Blog Post: Four is Too Many

Yesterday, I did not bring a cat home.

This was… tricky.

One of my co-workers brought four kittens into work.  They were *tiny*, and my only picture is pretty blurry, but they’d been abandoned under her porch and she was taking them to the SPCA.

You could hear them (down the hall, around the corner) in my office, and their little squeaks and cries just hit me in the gut.

They weren’t cuddly; they were scared and crying and altogether not interested in bonding, and that was probably the best thing, because, well.

We have three cats.

Three is enough.

At 5:30 in the morning, trying to get from the “dining room”* down a step into the kitchen to get the cat food while impeded by all three – three is almost too many.

Four would be, uh.  Four would be loud, and I’m not certain they wouldn’t think the tiny thing was a prey animal, and Merit and Theo already don’t get along that well and –

and adorable kitten. 

So adorable.  So loud.  So tiny.

It was really, really hard.  I mean, I seriously considered it.  I asked T. (He said no.  Three was enough.).  I sent him a blurry photo.  I listened to the kitties squeak some more.  I thought about plans for bottle-feeding kittens and if I could convince Oli, at least, that Tiny Loud Thing was family.

I asked T again.

But I did not bring a kitten home yesterday. And that was probably for the best.

(the eensy claws!  The angry little meow!)

* I mean, it’s obviously designed to be the dining room.  It had a chandelier when we moved in and everything.  It’s T’s office/my hang-out-with-T office, and the place where the guest bed currently sits.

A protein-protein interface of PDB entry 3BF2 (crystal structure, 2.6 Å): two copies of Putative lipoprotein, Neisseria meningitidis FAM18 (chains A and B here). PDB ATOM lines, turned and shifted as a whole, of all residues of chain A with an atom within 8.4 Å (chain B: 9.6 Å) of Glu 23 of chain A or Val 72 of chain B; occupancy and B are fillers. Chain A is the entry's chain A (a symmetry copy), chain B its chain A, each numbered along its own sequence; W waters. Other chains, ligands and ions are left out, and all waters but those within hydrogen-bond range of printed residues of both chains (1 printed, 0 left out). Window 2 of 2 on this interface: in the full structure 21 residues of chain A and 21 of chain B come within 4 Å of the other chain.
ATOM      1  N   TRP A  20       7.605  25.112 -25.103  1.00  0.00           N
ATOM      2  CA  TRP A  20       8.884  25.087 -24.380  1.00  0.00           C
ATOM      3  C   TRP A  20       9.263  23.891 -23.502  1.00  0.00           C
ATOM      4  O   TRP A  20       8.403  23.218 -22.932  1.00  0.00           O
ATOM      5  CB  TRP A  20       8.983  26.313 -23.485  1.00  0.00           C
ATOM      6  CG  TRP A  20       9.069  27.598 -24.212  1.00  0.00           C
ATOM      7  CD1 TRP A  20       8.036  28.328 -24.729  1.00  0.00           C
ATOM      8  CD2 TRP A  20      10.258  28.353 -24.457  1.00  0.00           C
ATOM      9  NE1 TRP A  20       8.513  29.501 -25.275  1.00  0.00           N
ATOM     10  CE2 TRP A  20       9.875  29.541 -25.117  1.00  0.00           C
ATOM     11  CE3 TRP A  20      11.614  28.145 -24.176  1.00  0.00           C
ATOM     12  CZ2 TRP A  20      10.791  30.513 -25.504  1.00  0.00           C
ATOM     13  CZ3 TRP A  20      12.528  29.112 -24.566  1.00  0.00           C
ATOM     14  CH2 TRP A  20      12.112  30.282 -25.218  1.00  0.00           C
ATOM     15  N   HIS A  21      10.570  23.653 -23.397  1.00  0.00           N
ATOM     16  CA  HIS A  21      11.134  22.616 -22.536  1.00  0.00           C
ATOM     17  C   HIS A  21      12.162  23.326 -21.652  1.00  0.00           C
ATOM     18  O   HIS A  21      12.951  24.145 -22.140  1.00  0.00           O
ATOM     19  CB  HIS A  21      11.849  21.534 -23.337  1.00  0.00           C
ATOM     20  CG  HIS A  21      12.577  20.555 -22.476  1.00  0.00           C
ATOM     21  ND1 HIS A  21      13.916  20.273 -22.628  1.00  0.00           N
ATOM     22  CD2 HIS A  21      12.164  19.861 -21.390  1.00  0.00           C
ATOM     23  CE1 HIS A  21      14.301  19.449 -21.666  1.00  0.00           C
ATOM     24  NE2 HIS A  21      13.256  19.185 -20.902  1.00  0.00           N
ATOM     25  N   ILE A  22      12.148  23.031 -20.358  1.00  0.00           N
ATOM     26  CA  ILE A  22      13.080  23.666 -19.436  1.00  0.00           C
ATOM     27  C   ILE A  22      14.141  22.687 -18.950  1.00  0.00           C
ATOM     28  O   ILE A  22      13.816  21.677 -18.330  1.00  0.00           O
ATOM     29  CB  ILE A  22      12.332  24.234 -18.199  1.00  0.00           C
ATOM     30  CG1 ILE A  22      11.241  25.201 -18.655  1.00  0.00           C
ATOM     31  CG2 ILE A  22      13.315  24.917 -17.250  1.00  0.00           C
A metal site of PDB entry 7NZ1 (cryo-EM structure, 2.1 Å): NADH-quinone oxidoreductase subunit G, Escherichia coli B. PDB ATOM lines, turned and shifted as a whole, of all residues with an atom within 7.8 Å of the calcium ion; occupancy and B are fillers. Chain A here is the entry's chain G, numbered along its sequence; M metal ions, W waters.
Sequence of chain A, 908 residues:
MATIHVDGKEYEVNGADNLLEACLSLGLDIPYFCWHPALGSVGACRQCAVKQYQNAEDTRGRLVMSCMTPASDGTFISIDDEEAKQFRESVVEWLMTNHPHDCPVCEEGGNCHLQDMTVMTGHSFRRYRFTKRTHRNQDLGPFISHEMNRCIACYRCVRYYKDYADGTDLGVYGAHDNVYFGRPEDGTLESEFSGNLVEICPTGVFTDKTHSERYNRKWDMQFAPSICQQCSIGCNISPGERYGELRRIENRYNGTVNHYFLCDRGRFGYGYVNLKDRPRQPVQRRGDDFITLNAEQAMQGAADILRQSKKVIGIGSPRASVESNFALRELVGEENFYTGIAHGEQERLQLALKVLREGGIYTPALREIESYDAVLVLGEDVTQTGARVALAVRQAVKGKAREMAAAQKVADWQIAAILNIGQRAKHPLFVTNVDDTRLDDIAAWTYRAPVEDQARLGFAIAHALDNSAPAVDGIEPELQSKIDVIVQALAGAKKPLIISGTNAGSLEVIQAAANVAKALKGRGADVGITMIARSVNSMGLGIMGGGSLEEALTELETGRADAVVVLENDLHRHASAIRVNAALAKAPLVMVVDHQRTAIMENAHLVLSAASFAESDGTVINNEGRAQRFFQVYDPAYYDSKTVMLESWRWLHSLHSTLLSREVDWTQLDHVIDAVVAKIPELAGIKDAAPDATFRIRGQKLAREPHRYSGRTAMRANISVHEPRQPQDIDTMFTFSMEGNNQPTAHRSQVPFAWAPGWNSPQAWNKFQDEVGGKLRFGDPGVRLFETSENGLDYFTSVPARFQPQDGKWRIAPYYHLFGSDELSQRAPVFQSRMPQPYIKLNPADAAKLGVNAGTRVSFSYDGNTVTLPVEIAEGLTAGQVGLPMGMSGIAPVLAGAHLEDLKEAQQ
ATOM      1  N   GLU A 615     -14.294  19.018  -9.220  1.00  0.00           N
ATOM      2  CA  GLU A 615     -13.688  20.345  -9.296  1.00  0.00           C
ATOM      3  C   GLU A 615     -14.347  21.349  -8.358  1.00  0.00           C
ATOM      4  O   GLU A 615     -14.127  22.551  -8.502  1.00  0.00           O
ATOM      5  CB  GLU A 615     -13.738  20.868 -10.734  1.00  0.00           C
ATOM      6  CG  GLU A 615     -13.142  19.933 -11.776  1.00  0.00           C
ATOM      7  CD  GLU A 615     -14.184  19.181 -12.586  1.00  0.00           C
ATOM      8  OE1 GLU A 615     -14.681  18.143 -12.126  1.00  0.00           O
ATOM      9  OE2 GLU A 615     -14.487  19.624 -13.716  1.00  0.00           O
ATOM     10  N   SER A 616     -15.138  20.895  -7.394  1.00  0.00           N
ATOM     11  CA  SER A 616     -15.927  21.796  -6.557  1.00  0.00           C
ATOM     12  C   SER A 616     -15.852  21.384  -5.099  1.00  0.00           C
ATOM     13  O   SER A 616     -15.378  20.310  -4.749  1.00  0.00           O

4 thoughts on “Blog Post: Four is Too Many

  1. Adult mammals are well-tuned to respond to the cries of baby mammals, across an impressive range of species. Nature is heartless and quite willing to use ours against us.

    Three is a fine number of cats. If you *need* another cat, I suspect said cat will turn up on your doorstep and demand to be let in, not unlike Meritocracy. These kittens were clearly targeted at your co-worker, who may or may not successfully say no, but someone will take them in and they will be okay.

    • …You have a very good point. Merit was For Us. She has been very clear on that for a very long time.

      (I sort of wish dogs did that, but dogs are less free-range than kittens around my place).

      And… YES. Yes, it was like a baby crying in a grocery store. NEEDED to help.

  2. <nod>

    I’m under the impression that the northeast has taken spaying and neutering pets sufficiently to heart that there are fewer pups here than people who want to adopt them, and dogs are brought in from shelters in other parts of the country where there’s less demand. That seems not to be true of cats (here? yet?), despite trap-neuter-release programs — more feral cats, more people willing to feed them, more history of self-managing barn cats than of human-approved feral dogs.

    • Since barn cats are generally a plus until you have way too many of them.. .I can see it being that way. I know Cap(riox Bovidae) works with local vets to spay her barn cat population, but it can be tricky.

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